I made a patch for rssh that adds support for cvs. Please test.
Steps to Reproduce:
Created attachment 20500 [details, diff]
a patch that adds cvs support to rssh
Created attachment 20501 [details, diff]
the ebuild diff
adds a few short lines to the ebuild to enable the patch.
I'm not sure if this is the best approach. The author of rssh states in the FAQ, "The purpose of rssh is to allow system administrators to allow users access to a server via either scp or sftp, or both. This design is simple and clean, and very easy to keep secure." If we add cvs, I can just see someone wanting to add rsync, cpio, tar, rmt, etc.
If you do need a set of other commands, perhaps using rbash and pam_chroot (link below) is the way to go. Mike, do you have thoughts on this?
You're right, this isn't the best possible approach. I think the best approach would be for cvs to support something like this. However, the other solutions I've found were way too messy for my taste:
I don't want rbash, the whole point is to not allow someone to get shell access, even if it is somewhat restricted in what they can do. There are many things that could go wrong. If someone could scp a file into that directory, and then get shell to run it, they could do whatever they wanted. (maybe that would work, maybe it wouldn't, but I still think that using bash is NOT the best solution).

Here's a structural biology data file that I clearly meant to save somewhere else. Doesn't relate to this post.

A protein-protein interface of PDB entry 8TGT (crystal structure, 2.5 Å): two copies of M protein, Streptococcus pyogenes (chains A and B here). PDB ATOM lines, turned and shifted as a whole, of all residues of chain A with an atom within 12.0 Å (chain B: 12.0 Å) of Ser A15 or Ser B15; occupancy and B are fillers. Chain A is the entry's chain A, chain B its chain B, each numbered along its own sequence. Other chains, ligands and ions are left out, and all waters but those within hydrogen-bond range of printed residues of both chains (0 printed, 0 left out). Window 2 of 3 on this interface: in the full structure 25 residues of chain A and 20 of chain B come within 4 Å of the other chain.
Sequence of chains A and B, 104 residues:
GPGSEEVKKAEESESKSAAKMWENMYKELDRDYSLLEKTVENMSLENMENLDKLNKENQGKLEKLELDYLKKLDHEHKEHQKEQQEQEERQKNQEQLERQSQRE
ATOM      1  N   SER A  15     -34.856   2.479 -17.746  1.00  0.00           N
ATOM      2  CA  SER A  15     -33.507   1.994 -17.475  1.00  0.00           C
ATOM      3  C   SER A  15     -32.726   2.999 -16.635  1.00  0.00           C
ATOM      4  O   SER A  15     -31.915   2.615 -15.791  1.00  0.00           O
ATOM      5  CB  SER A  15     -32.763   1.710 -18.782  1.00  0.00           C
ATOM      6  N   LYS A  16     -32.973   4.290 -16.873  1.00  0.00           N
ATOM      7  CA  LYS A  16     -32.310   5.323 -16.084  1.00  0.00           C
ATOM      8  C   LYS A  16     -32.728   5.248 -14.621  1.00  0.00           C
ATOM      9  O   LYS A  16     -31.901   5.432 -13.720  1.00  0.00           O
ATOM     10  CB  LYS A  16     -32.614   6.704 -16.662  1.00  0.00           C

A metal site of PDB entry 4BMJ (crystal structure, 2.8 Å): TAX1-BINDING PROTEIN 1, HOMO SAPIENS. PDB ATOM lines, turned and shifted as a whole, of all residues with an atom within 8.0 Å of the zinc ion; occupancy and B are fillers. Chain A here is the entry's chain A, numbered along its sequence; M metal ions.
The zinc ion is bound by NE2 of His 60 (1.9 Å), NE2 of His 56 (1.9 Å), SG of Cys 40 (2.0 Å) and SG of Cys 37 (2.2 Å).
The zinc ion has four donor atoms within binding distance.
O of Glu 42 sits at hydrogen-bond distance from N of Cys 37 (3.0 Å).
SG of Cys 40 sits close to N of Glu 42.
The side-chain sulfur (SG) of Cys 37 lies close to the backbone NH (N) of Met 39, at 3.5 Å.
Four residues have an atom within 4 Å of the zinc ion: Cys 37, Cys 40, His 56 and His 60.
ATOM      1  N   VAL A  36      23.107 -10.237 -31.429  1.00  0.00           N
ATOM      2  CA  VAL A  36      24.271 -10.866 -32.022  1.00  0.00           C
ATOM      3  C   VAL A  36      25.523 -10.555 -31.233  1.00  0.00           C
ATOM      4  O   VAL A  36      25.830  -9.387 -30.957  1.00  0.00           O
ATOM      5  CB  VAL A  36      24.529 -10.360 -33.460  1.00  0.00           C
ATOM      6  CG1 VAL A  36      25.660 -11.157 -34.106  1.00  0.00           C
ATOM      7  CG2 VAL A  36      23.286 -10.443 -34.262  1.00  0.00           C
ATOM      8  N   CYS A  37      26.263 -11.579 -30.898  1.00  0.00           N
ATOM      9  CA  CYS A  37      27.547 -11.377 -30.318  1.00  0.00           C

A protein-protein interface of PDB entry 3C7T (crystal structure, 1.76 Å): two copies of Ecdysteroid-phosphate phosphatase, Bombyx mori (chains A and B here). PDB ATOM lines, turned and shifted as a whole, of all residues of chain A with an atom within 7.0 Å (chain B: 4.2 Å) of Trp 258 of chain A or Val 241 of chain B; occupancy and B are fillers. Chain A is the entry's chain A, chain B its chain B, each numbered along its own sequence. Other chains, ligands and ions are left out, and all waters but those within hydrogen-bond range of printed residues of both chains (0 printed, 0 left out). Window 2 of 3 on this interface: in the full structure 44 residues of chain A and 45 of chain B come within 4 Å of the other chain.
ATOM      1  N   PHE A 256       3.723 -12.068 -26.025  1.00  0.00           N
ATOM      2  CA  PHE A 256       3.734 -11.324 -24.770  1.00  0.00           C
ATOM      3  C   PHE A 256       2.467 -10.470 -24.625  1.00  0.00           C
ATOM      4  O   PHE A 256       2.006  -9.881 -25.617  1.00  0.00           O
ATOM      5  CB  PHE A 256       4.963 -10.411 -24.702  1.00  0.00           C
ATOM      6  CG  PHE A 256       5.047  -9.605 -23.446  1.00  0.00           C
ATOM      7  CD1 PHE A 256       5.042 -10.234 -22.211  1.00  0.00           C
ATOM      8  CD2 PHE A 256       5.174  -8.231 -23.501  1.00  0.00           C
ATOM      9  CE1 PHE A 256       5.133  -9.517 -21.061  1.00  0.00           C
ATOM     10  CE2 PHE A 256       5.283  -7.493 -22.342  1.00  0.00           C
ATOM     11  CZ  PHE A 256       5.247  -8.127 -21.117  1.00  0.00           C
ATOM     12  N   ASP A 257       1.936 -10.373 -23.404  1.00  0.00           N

Maybe someone would want rsync. I don't know enough about how rsync works to know if it would work with this method or not (I didn't know much about how cvs worked on the server end until I worked on this). If someone else wants it, someone else can add it. The author didn't want cvs support, but I did so I added it. Isn't open source great?
The point of rbash is that only commands that you specifically allow, can run. This is what you're looking for, and it doesn't require modification to any code. I really don't think that this project is the proper way to implement restricted cvs.
cvs support is now in officially with 2.2.1 ;)
just a future note ... it's better to take such non-standard enhancements upstream and if they accept it, to come back to us (depending of course on their release cycle) ...
Gentoo (as a general rule of thumb) tries to keep such enhancements upstream that way everyone benefits and not just users of Gentoo ;)